Health and well­be­ing

Public Sector Manager - - Contents - Source: Gov­ern­ment Em­ploy­ees Med­i­cal Scheme

The global ight against hep­ati­tis

Knowl­edge is power. Vac­ci­nate and learn to

recog­nise the symp­toms of hep­ati­tis.

Would you recog­nise the signs and symp­toms of hep­ati­tis if you or a loved one de­vel­oped them? While not all types of hep­ati­tis are eas­ily pre­ventable, aware­ness of this group of health con­di­tions af­fect­ing the liver can help peo­ple seek the med­i­cal care they need and take pre­cau­tions to pre­vent in­fec­tion as far as pos­si­ble.

Ac­cord­ing to the World Health Or­gan­i­sa­tion's (WHO) re­cent global re­port on hep­ati­tis, vi­ral forms of this dis­ease claimed 1.34 mil­lion lives world­wide in 2015 a death toll it claims is com­pa­ra­ble with that of HIV/Aids and tu­ber­cu­lo­sis.The WHO is lead­ing a cam­paign to erad­i­cate vi­ral hep­ati­tis by 2030.

Un­for­tu­nately, hep­ati­tis re­mains a global health chal­lenge, with the hep­ati­tis A, B and C viruses be­ing the most com­monly oc­cur­ring in South Africa. Some types of hep­ati­tis can progress to cause per­ma­nent scar­ring of the liver, or chronic liver fail­ure, com­monly known as cir­rho­sis. This can in­crease the risk of de­vel­op­ing some types of liver can­cer. Most peo­ple who de­velop liver dam­age to this ex­tent re­quire a liver trans­plant to sur­vive.

Vi­ral hep­ati­tis

Vi­ral forms of hep­ati­tis some­times be­gin with symp­toms sim­i­lar to flu, loss of ap­petite and ab­dom­i­nal ten­der­ness. The whites of the eyes and the skin – par­tic­u­larly the soles of the feet and palms of the hands – may de­velop

a yel­low­ish colour.The urine may be darker than usual and stools may be a pale colour, in­di­cat­ing yel­low jaun­dice.

Hep­ati­tis A virus

The hep­ati­tis A virus (HAV) is spread when a per­son eats food or drinks wa­ter con­tam­i­nated with in­fected an­i­mal or hu­man fae­ces, or comes into phys­i­cal con­tact with a per­son who is in­fected. When HAV out­breaks oc­cur, the virus can spread quickly. Most peo­ple make a full re­cov­ery within a month or two, and do not suf­fer last­ing liver dam­age. In some cases, how­ever, HAV can be lifethreat­en­ing.

HAV can usu­ally be pre­vented by en­sur­ing drink­ing wa­ter has been ad­e­quately pu­ri­fied, wash­ing hands thor­oughly be­fore eat­ing or touch­ing the mouth, and proper food hy­giene. An HAV vac­ci­na­tion is avail­able and has helped to sig­nif­i­cantly re­duce in­fec­tions.

Hep­ati­tis B virus

The hep­ati­tis B virus (HBV) is one of the most com­mon vi­ral ill­nesses in the world as it is highly in­fec­tious.The virus is found in the bod­ily flu­ids of in­fected peo­ple and can be spread through sex­ual con­tact, ex­po­sure to blood, sweat, tears and breast milk. It can be trans­mit­ted from mother to child dur­ing birth. Hep­ati­tis B can also be spread by shared sy­ringes or tat­too­ing equip­ment that has not been prop­erly ster­ilised.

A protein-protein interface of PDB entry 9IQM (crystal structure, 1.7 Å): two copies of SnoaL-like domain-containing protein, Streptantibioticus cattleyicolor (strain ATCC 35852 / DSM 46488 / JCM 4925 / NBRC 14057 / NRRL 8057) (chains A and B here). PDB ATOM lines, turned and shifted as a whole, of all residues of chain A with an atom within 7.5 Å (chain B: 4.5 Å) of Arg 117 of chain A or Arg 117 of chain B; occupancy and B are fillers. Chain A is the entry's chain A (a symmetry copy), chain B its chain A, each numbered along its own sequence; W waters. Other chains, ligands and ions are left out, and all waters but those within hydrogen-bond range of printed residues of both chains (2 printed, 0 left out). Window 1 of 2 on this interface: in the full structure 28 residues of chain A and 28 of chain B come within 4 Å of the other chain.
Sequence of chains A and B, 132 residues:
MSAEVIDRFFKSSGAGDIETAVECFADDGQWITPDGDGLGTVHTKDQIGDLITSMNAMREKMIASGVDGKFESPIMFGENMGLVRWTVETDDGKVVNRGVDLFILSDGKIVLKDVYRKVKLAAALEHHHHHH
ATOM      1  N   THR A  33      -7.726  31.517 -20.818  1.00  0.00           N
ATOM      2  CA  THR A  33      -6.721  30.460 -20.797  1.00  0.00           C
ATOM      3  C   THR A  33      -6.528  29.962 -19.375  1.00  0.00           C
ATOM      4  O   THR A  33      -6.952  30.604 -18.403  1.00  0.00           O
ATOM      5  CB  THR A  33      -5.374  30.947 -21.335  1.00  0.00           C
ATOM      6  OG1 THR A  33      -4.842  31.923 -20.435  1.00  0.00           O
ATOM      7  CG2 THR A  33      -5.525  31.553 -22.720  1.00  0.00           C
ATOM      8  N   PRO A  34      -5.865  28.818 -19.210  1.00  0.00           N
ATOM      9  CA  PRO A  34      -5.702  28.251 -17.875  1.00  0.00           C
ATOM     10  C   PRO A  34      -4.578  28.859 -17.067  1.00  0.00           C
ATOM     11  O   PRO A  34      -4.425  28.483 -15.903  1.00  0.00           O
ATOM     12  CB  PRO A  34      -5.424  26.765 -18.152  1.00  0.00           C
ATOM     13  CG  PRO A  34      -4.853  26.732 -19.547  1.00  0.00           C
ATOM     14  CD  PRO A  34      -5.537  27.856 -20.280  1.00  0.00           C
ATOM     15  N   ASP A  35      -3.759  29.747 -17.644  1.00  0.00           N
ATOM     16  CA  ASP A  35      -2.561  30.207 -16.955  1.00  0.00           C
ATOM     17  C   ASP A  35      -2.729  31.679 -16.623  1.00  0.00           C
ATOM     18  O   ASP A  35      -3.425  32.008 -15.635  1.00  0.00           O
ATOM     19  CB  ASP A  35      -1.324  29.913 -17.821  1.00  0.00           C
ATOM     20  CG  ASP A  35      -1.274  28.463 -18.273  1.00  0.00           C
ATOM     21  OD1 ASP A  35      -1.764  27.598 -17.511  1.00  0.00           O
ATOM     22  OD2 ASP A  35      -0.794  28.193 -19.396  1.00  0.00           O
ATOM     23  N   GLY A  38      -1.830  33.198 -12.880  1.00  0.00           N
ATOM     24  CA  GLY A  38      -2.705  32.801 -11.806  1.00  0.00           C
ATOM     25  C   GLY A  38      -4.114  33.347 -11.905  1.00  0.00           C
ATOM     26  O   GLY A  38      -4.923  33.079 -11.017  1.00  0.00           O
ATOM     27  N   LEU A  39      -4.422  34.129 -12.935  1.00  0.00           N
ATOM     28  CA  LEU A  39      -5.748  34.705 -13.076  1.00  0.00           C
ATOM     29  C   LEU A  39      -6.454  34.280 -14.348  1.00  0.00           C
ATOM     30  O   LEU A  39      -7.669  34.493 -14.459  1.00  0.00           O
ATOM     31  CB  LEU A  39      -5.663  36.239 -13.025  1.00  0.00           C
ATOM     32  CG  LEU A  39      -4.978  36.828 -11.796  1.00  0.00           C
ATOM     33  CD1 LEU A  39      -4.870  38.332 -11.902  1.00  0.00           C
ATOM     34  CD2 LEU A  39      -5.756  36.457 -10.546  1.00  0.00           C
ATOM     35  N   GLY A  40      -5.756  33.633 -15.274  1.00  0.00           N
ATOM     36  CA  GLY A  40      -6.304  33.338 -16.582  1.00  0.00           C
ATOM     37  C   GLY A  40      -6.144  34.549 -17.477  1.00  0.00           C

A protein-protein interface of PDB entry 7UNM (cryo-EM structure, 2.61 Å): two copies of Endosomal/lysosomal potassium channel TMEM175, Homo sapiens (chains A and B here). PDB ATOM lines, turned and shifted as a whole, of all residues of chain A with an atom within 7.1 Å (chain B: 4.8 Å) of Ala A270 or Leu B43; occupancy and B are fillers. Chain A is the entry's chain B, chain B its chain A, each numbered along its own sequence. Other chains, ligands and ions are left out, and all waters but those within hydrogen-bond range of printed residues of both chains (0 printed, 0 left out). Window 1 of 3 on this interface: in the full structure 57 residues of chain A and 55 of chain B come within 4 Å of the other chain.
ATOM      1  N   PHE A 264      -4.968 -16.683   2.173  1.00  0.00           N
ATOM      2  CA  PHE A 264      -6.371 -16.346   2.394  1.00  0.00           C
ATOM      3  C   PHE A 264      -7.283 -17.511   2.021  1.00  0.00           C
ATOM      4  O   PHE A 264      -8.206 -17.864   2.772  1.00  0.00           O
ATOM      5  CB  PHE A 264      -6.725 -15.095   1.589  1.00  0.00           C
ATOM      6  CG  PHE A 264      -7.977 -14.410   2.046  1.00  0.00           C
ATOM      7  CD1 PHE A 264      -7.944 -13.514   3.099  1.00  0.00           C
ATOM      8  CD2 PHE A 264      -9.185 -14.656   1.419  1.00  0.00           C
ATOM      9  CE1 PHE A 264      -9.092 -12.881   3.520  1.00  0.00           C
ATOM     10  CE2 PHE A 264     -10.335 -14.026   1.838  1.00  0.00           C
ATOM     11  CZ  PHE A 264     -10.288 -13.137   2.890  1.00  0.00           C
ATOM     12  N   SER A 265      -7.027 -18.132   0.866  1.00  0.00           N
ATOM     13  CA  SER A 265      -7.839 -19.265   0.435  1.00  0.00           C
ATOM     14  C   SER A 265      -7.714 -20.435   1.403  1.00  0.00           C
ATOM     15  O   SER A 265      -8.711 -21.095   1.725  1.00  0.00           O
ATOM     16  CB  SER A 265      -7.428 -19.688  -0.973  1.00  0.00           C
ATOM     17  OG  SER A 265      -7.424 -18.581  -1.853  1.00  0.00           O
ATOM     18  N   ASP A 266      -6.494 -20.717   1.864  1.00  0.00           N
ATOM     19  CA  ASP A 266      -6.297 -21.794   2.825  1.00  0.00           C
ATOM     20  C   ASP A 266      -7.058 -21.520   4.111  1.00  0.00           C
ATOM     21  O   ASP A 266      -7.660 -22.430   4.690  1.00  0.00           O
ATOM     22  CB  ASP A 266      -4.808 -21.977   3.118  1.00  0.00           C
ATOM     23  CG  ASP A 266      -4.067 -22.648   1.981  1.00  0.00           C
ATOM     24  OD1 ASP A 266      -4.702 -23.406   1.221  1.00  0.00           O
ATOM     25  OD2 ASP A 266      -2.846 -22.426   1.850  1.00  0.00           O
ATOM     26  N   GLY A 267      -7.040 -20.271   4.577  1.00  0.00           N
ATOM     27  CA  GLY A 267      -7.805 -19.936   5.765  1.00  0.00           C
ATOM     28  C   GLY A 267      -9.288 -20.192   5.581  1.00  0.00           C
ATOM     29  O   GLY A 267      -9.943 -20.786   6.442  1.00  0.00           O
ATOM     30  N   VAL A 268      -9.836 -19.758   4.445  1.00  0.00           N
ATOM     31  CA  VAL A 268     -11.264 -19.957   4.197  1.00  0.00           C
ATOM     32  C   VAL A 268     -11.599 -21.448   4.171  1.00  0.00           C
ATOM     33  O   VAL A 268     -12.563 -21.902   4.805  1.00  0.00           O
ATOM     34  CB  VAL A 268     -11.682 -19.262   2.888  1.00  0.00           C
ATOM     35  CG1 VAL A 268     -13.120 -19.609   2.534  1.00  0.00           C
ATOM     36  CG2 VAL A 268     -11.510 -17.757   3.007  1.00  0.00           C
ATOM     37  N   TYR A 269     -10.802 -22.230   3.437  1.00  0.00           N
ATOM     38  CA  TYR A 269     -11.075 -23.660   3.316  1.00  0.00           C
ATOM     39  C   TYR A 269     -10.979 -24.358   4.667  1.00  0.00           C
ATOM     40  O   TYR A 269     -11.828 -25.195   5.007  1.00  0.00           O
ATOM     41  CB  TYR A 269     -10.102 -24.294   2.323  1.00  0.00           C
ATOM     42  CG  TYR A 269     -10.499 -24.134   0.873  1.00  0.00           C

Most peo­ple with acute HBV do not de­velop long-term liver dam­age. How­ever, if the virus be­comes chronic, your doc­tor may pre­scribe an­tivi­ral medicine to help pre­vent fur­ther dam­age to the liver.

For­tu­nately, a vac­cine that can pre­vent HBV in­fec­tion is widely avail­able and should form part of child­hood vac­ci­na­tion pro­grammes. If you were not vac­ci­nated against HBV or have not vac­ci­nated your chil­dren against HBV, it is im­por­tant to visit your gen­eral prac­ti­tioner for ad­vice.

Hep­ati­tis C virus

The hep­ati­tis C virus (HCV) is spread through con­tact with in­fected blood. This can hap­pen if a per­son touches the blood of some­one who has the virus, or through us­ing con­tam­i­nated sy­ringes or other non-ster­ile med­i­cal equip­ment.

No vac­ci­na­tion against HCV ex­ists yet, although there are on­go­ing ef­forts to de­velop one. HVC is one of the more dan­ger­ous forms of hep­ati­tis be­cause, ac­cord­ing to WHO, in 55 to 85 per cent of pa­tients the con­di­tion pro­gresses to chronic HVC, mean­ing that they have a sig­nif­i­cant risk of de­vel­op­ing cir­rho­sis.

Toxic hep­ati­tis

Toxic hep­ati­tis is most com­monly caused by al­co­hol abuse, but can also be caused by cer­tain chem­i­cals, drugs or cer­tain nu­tri­tional sup­ple­ments. Be sure to con­sult your doc­tor about proper use of pre­scribed medicines and over-the-counter medicines be­cause these can cause liver dam­age if not taken prop­erly.

The dam­age to the liver may not im­me­di­ately show symp­toms, but could even­tu­ally re­sult in com­plete liver fail­ure.

Cer­tain types of hep­ati­tis can progress quickly and may re­sult in se­ri­ous, ir­repara­ble liver dam­age or liver fail­ure.This is why it is im­por­tant to be aware of the symp­toms that may ac­com­pany hep­ati­tis and seek med­i­cal at­ten­tion as soon as pos­si­ble.

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